The Online Youth International Chess Match between Singapore and Kazakhstan was successfully held on 3rd May 2020. Each country was represented by 20 of their top youth players, comprising 2 girls/boys in the U12,14,16,18 and U-20 categories. The match was held on the lichess server and I would like to thank the technical team, Mr. Junior Tay, Mr. Lee Jun Wei, Mr. Tan Jun Hao and Mr. Carleton Lim for their incredibly hard work behind the scenes and making sure everything runs smoothly. The time control is 15+10, and 2 games are to be played between both sets of players. The event was streamed live on Twitch and featured commentary from Singaporean GM, Goh Wei Ming Kevin and GM Rinat Jumabayev, the top players of Singapore and Kazakhstan respectively. Having played against Kazakhstan a few times in major team events, we understood that we had an uphill task especially after we had the full team line ups that displayed the large rating disparity. We would like to thank Grandmaster Anuar Ismagambetov and the Kazakhstan Chess Federation for selecting their best young players for the match!
The boys were the first to start their match and in round 1, Kazakhstan took an early lead through their U-14 star, Akhmedinov Satbek who blitzed his moves confidently and took down Singaporean player Cayden Wee. Thereafter, the action was fast and furious with the commentators having a hard time to keep up with the action. The Singaporean boys in the U-20 and U-16 section kept our flag flying high, scoring a resounding 4-0 against their Kazakh counterparts and helped the Singapore team to win a close round 1 match by a score of 6-4. In round 2, the Kazakh boys came roaring back with their U-12 and U-14 boys doing a clean sweep. There are many close games in this round, with the tie hanging in the balance but in the end, the Kazakh players were more composed and won the round handily with a score of 7.5-2.5. After totting up match-points, it transpired that the Kazakh boys had done just about enough to secure victory with a 5.5-4.5 match point score.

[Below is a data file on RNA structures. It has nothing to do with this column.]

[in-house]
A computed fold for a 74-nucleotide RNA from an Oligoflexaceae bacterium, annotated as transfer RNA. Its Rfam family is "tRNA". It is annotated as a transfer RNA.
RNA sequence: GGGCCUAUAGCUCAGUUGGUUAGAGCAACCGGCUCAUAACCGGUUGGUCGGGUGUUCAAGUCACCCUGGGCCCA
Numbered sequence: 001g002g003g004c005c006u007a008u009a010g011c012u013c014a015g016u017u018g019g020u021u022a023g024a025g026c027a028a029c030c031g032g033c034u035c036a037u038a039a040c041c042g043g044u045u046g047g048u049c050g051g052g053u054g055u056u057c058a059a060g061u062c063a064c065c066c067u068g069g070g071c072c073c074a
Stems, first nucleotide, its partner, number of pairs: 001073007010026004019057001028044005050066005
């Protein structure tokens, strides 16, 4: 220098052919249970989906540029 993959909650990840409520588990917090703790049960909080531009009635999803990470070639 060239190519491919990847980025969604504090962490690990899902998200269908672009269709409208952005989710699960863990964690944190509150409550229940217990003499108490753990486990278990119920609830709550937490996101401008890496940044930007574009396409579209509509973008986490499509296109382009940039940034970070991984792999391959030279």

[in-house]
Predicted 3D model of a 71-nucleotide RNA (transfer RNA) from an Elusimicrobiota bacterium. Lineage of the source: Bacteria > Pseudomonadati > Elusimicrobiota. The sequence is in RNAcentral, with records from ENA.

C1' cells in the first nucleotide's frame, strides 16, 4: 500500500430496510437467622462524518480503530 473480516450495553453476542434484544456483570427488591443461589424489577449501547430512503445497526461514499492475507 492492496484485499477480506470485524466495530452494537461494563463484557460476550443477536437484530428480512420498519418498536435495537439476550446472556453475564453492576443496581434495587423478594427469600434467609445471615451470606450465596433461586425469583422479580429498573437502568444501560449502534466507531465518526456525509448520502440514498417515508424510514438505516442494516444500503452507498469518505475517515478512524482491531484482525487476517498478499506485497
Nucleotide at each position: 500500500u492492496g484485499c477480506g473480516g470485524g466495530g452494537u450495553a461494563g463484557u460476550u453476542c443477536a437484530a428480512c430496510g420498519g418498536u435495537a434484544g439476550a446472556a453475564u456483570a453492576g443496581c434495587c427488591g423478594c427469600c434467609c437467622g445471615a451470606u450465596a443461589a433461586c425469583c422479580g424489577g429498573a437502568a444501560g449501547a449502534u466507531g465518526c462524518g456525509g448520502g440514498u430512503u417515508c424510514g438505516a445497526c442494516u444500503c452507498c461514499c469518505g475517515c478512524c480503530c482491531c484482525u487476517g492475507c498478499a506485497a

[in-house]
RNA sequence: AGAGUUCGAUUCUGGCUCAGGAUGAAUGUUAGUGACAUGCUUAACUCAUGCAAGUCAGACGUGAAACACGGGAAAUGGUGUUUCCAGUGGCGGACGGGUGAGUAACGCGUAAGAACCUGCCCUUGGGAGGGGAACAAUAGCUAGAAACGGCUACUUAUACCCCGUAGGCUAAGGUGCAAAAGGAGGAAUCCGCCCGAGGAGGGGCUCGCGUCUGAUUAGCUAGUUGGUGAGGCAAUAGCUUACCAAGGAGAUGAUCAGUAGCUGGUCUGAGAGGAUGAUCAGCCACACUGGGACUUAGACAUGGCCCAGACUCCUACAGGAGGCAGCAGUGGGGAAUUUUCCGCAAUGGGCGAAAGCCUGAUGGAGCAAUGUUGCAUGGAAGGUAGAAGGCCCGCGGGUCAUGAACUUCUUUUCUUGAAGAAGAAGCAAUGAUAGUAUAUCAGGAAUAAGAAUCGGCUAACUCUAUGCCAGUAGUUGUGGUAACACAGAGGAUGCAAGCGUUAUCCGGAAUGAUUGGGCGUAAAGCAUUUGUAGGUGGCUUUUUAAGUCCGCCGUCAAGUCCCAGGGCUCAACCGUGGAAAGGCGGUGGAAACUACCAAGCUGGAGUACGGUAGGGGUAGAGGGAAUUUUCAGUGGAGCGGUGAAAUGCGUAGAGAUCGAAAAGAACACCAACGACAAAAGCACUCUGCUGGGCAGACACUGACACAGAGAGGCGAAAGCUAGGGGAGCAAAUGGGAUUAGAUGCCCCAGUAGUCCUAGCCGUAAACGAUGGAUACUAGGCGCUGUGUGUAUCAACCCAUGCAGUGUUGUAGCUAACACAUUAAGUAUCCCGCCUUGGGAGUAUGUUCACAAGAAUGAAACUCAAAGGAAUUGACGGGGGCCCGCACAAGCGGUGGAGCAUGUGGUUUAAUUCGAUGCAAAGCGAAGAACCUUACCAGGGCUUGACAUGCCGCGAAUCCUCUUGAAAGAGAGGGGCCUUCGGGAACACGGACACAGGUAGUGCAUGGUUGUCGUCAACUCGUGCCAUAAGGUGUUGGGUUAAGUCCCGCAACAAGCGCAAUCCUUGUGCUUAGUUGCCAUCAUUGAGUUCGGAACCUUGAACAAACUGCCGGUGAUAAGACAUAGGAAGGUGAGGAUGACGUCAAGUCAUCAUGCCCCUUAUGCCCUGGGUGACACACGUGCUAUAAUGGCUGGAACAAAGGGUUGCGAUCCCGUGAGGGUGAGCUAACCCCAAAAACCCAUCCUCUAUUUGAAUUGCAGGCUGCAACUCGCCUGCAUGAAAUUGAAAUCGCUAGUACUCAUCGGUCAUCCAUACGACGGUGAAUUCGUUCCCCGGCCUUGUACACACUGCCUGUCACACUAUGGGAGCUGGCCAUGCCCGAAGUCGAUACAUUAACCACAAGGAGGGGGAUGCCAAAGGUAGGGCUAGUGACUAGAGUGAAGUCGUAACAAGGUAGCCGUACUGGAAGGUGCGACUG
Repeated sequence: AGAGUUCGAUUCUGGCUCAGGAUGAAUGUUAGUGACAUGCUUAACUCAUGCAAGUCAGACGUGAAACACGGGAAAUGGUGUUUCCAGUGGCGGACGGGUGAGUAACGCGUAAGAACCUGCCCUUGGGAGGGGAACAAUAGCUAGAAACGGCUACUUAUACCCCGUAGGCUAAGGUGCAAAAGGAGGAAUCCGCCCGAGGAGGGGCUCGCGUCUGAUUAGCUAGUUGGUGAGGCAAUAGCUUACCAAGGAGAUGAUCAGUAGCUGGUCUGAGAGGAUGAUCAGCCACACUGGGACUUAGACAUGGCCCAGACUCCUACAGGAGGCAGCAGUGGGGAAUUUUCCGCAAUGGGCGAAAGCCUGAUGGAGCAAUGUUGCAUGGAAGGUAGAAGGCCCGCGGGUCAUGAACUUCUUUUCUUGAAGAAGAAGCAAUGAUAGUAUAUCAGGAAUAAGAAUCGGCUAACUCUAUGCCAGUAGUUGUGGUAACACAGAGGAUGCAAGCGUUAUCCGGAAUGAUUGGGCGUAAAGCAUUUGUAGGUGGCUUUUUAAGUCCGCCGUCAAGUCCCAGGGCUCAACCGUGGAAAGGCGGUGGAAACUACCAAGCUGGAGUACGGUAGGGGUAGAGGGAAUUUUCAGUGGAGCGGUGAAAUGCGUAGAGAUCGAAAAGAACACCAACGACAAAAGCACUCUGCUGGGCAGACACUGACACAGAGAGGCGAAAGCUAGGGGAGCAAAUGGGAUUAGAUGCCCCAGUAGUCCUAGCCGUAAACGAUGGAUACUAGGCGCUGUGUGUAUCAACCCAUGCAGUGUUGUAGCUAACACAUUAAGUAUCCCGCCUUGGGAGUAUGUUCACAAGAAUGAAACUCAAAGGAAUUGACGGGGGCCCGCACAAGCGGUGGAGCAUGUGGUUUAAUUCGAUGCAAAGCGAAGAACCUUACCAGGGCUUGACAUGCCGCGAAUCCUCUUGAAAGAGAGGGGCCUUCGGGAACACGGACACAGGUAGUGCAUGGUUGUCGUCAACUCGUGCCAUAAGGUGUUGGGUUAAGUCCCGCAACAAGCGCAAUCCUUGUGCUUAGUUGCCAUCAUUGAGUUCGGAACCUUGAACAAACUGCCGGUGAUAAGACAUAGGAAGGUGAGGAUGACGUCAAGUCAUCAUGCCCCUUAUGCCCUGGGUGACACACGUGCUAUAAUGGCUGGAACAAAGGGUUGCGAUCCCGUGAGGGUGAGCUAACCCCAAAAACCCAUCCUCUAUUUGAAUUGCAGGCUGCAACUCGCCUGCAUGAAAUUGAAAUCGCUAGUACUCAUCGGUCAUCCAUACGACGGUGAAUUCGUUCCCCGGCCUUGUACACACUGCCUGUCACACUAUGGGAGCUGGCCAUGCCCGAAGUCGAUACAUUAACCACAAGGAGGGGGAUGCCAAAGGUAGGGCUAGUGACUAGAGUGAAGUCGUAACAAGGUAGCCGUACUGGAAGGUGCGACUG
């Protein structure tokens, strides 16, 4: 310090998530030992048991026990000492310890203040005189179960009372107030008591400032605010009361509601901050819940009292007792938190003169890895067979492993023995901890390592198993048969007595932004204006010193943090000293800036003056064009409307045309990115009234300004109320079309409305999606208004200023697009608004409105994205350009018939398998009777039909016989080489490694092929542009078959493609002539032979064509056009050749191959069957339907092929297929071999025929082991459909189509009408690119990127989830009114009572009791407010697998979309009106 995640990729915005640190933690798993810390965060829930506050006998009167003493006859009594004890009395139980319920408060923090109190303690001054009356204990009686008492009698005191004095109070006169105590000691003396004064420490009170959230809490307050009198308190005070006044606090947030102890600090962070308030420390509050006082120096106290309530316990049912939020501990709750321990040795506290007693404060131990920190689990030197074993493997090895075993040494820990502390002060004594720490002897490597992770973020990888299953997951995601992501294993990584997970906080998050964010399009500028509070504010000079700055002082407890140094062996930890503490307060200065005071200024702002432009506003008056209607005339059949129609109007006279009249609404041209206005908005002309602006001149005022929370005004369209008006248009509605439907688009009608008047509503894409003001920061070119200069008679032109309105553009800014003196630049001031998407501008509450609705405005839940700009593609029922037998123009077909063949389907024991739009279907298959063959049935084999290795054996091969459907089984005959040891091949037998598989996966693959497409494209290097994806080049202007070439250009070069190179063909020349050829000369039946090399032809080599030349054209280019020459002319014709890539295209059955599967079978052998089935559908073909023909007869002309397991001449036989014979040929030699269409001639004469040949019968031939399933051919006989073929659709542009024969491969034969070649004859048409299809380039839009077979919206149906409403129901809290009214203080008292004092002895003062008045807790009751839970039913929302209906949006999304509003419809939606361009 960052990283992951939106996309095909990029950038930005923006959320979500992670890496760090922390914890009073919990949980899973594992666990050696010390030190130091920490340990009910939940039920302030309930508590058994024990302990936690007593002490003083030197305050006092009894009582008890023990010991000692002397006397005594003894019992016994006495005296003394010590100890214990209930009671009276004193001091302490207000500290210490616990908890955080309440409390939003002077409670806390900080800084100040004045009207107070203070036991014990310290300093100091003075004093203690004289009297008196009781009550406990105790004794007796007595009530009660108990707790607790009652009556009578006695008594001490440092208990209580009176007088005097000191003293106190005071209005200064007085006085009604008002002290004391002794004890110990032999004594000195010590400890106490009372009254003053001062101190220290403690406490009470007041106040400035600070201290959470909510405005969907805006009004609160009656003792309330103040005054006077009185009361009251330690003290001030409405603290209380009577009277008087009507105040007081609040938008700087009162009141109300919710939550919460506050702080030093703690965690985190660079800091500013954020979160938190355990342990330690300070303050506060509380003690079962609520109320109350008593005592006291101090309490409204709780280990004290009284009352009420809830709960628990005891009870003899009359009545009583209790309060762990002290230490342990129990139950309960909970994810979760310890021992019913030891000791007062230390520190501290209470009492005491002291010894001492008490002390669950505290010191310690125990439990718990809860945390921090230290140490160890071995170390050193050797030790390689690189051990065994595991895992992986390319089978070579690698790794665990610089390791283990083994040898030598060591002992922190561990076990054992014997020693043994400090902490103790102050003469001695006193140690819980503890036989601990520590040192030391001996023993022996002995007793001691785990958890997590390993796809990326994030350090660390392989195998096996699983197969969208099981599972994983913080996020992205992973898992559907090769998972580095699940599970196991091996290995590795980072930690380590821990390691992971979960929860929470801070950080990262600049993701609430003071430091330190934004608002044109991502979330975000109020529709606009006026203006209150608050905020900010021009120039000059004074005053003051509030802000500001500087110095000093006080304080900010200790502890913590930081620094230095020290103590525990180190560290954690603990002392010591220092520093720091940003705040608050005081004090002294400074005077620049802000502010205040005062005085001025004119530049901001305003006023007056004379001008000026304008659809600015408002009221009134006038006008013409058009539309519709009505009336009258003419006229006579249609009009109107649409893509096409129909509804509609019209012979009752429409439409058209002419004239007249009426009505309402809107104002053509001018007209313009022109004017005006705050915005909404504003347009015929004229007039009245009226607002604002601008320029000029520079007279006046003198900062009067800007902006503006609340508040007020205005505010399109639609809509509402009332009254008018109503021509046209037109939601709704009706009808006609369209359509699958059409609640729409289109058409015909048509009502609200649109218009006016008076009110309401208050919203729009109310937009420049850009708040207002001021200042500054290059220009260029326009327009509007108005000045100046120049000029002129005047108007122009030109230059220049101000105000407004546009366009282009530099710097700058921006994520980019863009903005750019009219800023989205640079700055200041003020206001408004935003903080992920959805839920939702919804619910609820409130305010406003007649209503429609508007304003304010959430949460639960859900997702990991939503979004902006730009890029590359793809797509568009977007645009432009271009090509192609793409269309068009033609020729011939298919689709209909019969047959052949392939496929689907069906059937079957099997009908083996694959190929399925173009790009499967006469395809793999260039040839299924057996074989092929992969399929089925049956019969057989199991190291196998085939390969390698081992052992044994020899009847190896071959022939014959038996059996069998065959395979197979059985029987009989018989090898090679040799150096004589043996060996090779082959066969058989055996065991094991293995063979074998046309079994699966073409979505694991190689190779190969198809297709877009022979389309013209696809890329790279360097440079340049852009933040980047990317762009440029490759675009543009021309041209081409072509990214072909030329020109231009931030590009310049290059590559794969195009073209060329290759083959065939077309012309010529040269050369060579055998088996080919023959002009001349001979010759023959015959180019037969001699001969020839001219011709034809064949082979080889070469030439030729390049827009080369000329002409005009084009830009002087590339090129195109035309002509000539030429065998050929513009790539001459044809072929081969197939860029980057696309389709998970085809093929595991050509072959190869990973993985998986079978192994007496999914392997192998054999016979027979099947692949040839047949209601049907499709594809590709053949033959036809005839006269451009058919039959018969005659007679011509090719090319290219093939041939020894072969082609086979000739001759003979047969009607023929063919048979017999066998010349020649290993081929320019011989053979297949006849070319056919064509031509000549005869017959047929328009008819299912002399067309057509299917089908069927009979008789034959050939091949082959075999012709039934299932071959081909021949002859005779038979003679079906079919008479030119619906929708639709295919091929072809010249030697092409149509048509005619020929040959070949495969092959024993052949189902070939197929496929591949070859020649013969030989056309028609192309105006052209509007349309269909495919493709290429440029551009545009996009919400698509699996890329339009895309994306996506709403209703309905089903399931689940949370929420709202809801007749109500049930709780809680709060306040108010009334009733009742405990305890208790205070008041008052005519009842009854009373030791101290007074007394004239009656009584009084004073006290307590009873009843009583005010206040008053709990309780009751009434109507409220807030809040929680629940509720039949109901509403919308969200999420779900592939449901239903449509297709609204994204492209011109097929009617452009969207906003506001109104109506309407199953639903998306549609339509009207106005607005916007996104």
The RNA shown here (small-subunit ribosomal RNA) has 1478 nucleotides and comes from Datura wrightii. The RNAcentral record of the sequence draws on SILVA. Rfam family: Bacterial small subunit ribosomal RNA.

In the girls' category, Singapore was bracing for an onslaught as the Kazakh girls' average rating was 215 ELO points more than the Singaporean girls. In contrast, the Kazakh boys had a closer 55 point higher mean ELO than their Singaporean counterpart. To our surprise, it was 7-3 in Kazakhstan's favour...not to take anything away from them, they did beat us handily but we were expecting an onslaught. Just saying, a handful of the girls actually took up my offer to train them over the past week after their weekend training matches and I like to think something clicked. It was worst fears realized in the 2nd round as the Kazakh girls went full throttle to go into a scary 7-0 lead and we were wondering if it would turn out to be a picket fence score. Fortunately, Khushi Choksi claimed one win for the Singaporeans while Cheong Sue Lyn's truce with Liya Kurmangaliyeva gave us something to cheer about. An 8.5-1.5 win for Kazakhstan in Round 2. The final result was an 8.5-1.5 match point win for the Kazakh girls and the overall score was 14-6 for Team Kazakhstan!